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Amnesty International Expresses Worry over CAR Violence

  • Peter Clottey

French Special Forces race through Bangui, Central African Republic, Dec. 5, 2013.

French Special Forces race through Bangui, Central African Republic, Dec. 5, 2013.

A senior crisis response adviser at the United Kingdom-based Amnesty International has expressed concern about the security situation in the Central African Republic following fierce clashes between rival armed groups in the capital, Bangui.

Joanne Mariner said it appears law and order has broken down in the city after the house of Prime Minister Nicolas Tiangaye was ransacked. Mr. Tiangaye, who is currently abroad, at an international conference, has called for France’s military intervention to help resolve the escalating security situation.

“[We] are extremely concerned about the security of the civilian population, because this is part of a larger pattern. The pattern is that the ex-Seleka forces [have] a record of attacking the civilian population in reprisal for attacks by these anti-government [groups] known as the anti-Balika forces. So, when they can catch the anti-Balika militants, they go after the people they believe support them, and they are very indiscriminate,” said Mariner.

Tiangaye’s call comes as the United Nations Security Council authorized French and African Union troops to use force to protected civilians.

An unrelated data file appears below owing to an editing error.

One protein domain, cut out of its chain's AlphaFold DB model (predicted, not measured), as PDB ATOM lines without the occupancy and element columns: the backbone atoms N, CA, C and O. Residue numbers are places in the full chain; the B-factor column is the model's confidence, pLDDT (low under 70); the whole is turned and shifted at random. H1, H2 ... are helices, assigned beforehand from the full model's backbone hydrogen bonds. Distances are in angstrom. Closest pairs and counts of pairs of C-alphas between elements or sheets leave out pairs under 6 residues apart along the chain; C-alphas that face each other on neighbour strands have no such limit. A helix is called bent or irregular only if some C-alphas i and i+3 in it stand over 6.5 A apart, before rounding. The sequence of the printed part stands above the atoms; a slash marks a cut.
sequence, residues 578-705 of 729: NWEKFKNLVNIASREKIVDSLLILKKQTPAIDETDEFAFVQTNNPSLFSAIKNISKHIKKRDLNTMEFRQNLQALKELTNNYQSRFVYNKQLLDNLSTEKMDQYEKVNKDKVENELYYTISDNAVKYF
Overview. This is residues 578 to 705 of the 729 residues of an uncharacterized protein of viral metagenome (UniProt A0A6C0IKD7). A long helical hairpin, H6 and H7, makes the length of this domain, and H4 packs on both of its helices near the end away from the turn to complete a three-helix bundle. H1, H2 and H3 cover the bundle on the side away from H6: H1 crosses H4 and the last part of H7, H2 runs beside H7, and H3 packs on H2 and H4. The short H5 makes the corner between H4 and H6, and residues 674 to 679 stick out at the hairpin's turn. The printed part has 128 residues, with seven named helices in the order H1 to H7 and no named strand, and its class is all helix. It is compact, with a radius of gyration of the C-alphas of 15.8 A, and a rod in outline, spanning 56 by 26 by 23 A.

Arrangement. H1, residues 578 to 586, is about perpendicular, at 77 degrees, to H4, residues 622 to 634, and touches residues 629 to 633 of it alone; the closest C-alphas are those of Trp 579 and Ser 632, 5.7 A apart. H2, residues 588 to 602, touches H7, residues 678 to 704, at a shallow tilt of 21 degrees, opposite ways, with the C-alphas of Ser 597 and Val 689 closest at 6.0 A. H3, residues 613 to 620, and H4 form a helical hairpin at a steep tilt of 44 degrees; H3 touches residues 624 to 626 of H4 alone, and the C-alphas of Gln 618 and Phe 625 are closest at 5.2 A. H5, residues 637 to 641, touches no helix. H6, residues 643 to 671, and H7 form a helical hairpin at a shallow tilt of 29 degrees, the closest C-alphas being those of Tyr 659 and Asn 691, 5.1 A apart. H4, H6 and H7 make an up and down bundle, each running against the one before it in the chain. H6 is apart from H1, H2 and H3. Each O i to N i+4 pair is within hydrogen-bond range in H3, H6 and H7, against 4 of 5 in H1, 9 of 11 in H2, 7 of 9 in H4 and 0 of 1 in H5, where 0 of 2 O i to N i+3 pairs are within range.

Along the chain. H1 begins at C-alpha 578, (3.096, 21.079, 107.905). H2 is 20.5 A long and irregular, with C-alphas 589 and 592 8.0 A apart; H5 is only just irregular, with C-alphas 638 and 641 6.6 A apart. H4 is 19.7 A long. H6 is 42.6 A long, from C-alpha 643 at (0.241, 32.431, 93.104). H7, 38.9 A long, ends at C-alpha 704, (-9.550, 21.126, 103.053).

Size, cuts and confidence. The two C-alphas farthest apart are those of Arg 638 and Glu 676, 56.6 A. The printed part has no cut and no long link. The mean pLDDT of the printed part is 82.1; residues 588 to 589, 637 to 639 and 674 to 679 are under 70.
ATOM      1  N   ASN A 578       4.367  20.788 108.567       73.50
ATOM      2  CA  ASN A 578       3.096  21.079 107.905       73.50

Mariner said some of the armed groups are using child soldiers to carry out their violent activities.

“We have very credible information that the attack this morning was made up of a number of child soldiers with the teenagers aged 11 to 15,” said Mariner. “They were driven out of the city fairly early on, but on both sides there were very serious attacks on the population.”

Some observers say the security situation is forcing thousands of residents in Bangui to flee, sharply increasing the number of internally displaced people after the overthrow of President Francois Bozize last March.

Mariner said the latest wave of violence has created panic and raised tension among the civilian population, especially in the capital, Bangui.

“They are terrorized,” said Mariner. “People are staying indoors, locking their doors and there [are] reports of different forces going house to house looking for people and killing people.”

She said CAR citizens and other nationals are hopeful an international military can help end the wave of violence, protect civilians and to stabilize the country.

“There is really complete lawlessness here, and people are just hoping that international forces will arrive and restore order. But at this point we are again hearing gunfire, and there is just no control [over] armed groups,” said Mariner.

Meanwhile, CAR leader Michel Djotodia has reportedly called for a strong enforcement of a dusk to dawn curfew.

“There is an existing curfew that means that at 6 O’clock [pm] nobody is supposed to be out [in] the street, and he said that is going to be strictly enforced,” said Mariner. “But we are hearing quite a lot of gunfire and also heavy weaponry in the morning, it calmed down during the day, but now we are hearing gunfire again. So clearly the situation is not under control.”

The Economic Community of Central African States (ECCAS) plans to transition its forces in CAR to an AU-led mission of about 3,600 troops known as MISCA, in December. Mariner said the AU led troops have started arriving with some troops from neighboring Congo Republic.
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